Measles Antibody (IgG)

The following is a list of what is included in the item above. Click the test(s) below to view what biomarkers are measured along with an explanation of what the biomarker is measuring.

Also known as: Measles Antibody IgG, Rubeola, IgG

Measles Antibody (IgG)

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The Measles Antibody (IgG) test contains 1 test with 1 biomarker.

Brief Description: The Measles IgG Antibody test is a laboratory test used to detect the presence of IgG antibodies against the measles virus in a person's blood. This test aids in diagnosing previous measles infection or determining immunity to the virus.

Also Known As: Rubeola Test, Measles Virus Test, Measles Titer test

Collection Method: Blood draw

Specimen Type: Serum

Test Preparation: No preparation required

When is a Measles Antibody IgG test ordered?

A Measles IgG Antibody test may be ordered in the following situations:

  1. Immunity Assessment: The test is commonly performed to assess a person's immunity to measles. It is often ordered for individuals who have not received the measles vaccine or have an unknown vaccination history. The test helps determine if they have developed antibodies against the virus and are protected.

  2. Diagnosis Confirmation: The test can also be used to confirm a suspected case of measles. It is particularly useful when a person presents with typical symptoms of measles, such as high fever, cough, runny nose, rash, and red eyes, but laboratory confirmation is needed.

What does a a Measles Antibody IgG blood test check for?

The viruses that cause measles and mumps belong to the Paramyxoviridae family. They both induce infections that normally go away within a few days, but in rare situations, they might lead to significant problems. Both can be avoided by being vaccinated. Antibodies developed in response to infection may be detected in the blood during measles and mumps testing. In addition, employing culture or a molecular approach such as polymerase chain reaction, the virus or its genetic material can be detected directly in a sample. These techniques can be used to a wide range of samples.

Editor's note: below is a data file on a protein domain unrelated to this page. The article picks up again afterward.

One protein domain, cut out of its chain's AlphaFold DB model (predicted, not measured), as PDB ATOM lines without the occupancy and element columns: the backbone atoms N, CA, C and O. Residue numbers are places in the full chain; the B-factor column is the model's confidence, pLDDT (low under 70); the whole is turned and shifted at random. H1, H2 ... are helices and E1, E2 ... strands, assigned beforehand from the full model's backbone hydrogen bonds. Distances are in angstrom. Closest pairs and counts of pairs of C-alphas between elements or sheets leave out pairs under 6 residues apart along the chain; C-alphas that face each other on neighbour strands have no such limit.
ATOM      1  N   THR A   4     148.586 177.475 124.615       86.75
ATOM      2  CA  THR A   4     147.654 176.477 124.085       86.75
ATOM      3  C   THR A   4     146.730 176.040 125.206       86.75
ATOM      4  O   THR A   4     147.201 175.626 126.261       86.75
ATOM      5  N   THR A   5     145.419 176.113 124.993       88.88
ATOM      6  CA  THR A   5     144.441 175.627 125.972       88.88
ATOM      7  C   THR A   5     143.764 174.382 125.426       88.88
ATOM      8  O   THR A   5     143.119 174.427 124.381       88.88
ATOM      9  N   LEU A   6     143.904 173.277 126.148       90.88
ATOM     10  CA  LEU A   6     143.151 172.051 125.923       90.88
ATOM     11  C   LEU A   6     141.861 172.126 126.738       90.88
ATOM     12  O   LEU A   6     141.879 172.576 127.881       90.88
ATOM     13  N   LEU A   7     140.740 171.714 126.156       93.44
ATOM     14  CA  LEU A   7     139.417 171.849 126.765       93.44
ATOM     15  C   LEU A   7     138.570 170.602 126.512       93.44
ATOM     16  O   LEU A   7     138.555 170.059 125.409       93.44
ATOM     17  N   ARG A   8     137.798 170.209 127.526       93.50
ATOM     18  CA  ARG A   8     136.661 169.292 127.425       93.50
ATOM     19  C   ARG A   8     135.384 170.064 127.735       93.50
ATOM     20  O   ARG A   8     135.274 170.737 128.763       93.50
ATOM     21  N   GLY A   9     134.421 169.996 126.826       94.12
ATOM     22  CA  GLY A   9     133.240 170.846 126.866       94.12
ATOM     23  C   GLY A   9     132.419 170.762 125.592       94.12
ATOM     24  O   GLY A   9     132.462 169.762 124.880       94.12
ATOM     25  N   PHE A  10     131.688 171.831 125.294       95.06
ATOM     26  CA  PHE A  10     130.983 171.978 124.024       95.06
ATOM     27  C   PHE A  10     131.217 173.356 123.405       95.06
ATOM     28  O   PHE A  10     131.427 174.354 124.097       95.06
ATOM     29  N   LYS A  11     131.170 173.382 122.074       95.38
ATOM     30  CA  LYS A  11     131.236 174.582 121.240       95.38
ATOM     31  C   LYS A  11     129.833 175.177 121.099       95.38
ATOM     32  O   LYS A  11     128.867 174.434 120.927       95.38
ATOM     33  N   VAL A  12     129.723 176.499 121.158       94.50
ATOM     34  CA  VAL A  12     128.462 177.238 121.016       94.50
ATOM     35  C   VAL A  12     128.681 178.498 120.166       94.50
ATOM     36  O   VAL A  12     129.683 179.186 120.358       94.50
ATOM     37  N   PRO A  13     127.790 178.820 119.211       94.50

The number of instances of measles and mumps infections in the United States has dropped from several hundred thousand to a few hundred per year. Comprehensive measles and mumps immunization campaigns are to blame for the declines. While vaccines exist for each virus, combination vaccines, such as MMR, which protects against measles, mumps, and rubella all at once, are commonly used. In recent years, the majority of new cases in the United States have occurred in rare outbreaks, mostly among persons who have not been vaccinated, particularly those who have gone to places of the world where measles or mumps are more common.

Rubeola, often known as measles, is a highly contagious viral infection spread through respiratory secretions. The virus infects cells in the lungs and back of the throat, causing symptoms such as a fever that is high, red eyes, a dry cough, sensitivity to light, a sore throat, runny nose tiny white spots inside the mouth, and a rash that starts on the face and spreads to the body after 1 to 2 weeks.

The majority of patients recover in a few weeks, but up to 20% of them experience consequences such as ear infections, bronchitis, pneumonia, diarrhea, or, in rare cases, encephalitis or blindness. People who are malnourished, deficient in vitamin A, or have weakened immune systems are more likely to be affected. Women who are pregnant and infected with measles are more likely to have a miscarriage or go into labor prematurely.

Vaccination has greatly reduced the number of persons infected with measles in the United States and many other countries of the world, but the World Health Organization (WHO) still considers measles to be a top cause of mortality in children under the age of five. Measles killed roughly 145,700 individuals worldwide in 2013, according to their estimates, the majority of whom were youngsters under the age of five.

The outcome of the immunization campaign In the United States, endemic measles was declared eradicated in 2000. Small outbreaks, however, continue to occur on a yearly basis. The majority of cases occur in people who are either unvaccinated or whose vaccination status is unknown, and most outbreaks are linked to travel to locations where measles outbreaks are happening.

According to the CDC, 911 cases of measles were reported from 63 outbreaks between 2001 and 2011. With almost 600 cases recorded in 2014, the United States experienced the greatest number of measles cases in 20 years. Many were linked to visitors who had visited the Philippines, where there had been an unusually significant outbreak of over 50,000 cases.

The CDC, as well as the medical communities in the United States and around the world, remain worried and watchful. Measles is still endemic in many parts of the world, there is always the possibility of travelers spreading the disease, and small percentages of the population remain unvaccinated.

Lab tests often ordered with a Measles Antibody IgG test:

  • When a Measles IgG Antibody test is ordered, it's often part of a broader evaluation of immune status or in response to a suspected measles infection or exposure. Here are some tests commonly ordered alongside it:

  • Measles IgM Antibody Test:

    • Purpose: To detect recent or active measles infection.
    • Why Is It Ordered: IgM antibodies are typically the first to respond to an infection. If someone has symptoms of measles or recent exposure, the IgM test can help confirm an active or recent infection.
  • Rubella IgG and IgM Antibody Tests: